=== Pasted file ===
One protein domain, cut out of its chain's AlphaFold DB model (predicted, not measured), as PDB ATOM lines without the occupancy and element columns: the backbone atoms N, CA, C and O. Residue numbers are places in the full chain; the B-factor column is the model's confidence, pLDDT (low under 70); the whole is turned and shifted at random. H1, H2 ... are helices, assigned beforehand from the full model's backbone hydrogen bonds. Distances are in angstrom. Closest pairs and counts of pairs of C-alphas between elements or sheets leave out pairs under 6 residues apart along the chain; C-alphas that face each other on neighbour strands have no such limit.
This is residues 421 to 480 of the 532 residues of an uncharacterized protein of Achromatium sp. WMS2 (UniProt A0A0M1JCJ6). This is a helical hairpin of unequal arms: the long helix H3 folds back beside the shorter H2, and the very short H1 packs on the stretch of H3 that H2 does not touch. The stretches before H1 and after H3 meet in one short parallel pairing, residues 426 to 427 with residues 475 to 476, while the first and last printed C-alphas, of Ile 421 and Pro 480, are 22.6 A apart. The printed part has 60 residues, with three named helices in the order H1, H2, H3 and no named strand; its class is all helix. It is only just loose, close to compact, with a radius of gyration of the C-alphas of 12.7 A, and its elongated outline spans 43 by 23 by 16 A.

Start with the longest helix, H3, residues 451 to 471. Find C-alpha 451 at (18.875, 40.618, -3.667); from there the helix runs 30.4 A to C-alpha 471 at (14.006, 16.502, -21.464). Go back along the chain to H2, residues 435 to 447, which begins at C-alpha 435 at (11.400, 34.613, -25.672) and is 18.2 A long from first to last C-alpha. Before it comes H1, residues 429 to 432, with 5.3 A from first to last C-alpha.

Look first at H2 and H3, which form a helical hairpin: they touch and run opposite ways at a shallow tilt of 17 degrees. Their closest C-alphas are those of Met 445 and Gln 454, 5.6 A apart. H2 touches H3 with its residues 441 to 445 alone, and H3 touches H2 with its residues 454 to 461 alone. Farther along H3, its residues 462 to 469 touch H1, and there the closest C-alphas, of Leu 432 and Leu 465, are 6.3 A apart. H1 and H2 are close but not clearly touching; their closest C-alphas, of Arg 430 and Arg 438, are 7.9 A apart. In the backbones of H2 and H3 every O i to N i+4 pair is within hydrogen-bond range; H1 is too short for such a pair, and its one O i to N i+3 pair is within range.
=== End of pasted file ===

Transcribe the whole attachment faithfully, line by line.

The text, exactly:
One protein domain, cut out of its chain's AlphaFold DB model (predicted, not measured), as PDB ATOM lines without the occupancy and element columns: the backbone atoms N, CA, C and O. Residue numbers are places in the full chain; the B-factor column is the model's confidence, pLDDT (low under 70); the whole is turned and shifted at random. H1, H2 ... are helices, assigned beforehand from the full model's backbone hydrogen bonds. Distances are in angstrom. Closest pairs and counts of pairs of C-alphas between elements or sheets leave out pairs under 6 residues apart along the chain; C-alphas that face each other on neighbour strands have no such limit.
This is residues 421 to 480 of the 532 residues of an uncharacterized protein of Achromatium sp. WMS2 (UniProt A0A0M1JCJ6). This is a helical hairpin of unequal arms: the long helix H3 folds back beside the shorter H2, and the very short H1 packs on the stretch of H3 that H2 does not touch. The stretches before H1 and after H3 meet in one short parallel pairing, residues 426 to 427 with residues 475 to 476, while the first and last printed C-alphas, of Ile 421 and Pro 480, are 22.6 A apart. The printed part has 60 residues, with three named helices in the order H1, H2, H3 and no named strand; its class is all helix. It is only just loose, close to compact, with a radius of gyration of the C-alphas of 12.7 A, and its elongated outline spans 43 by 23 by 16 A.

Start with the longest helix, H3, residues 451 to 471. Find C-alpha 451 at (18.875, 40.618, -3.667); from there the helix runs 30.4 A to C-alpha 471 at (14.006, 16.502, -21.464). Go back along the chain to H2, residues 435 to 447, which begins at C-alpha 435 at (11.400, 34.613, -25.672) and is 18.2 A long from first to last C-alpha. Before it comes H1, residues 429 to 432, with 5.3 A from first to last C-alpha.

Look first at H2 and H3, which form a helical hairpin: they touch and run opposite ways at a shallow tilt of 17 degrees. Their closest C-alphas are those of Met 445 and Gln 454, 5.6 A apart. H2 touches H3 with its residues 441 to 445 alone, and H3 touches H2 with its residues 454 to 461 alone. Farther along H3, its residues 462 to 469 touch H1, and there the closest C-alphas, of Leu 432 and Leu 465, are 6.3 A apart. H1 and H2 are close but not clearly touching; their closest C-alphas, of Arg 430 and Arg 438, are 7.9 A apart. In the backbones of H2 and H3 every O i to N i+4 pair is within hydrogen-bond range; H1 is too short for such a pair, and its one O i to N i+3 pair is within range.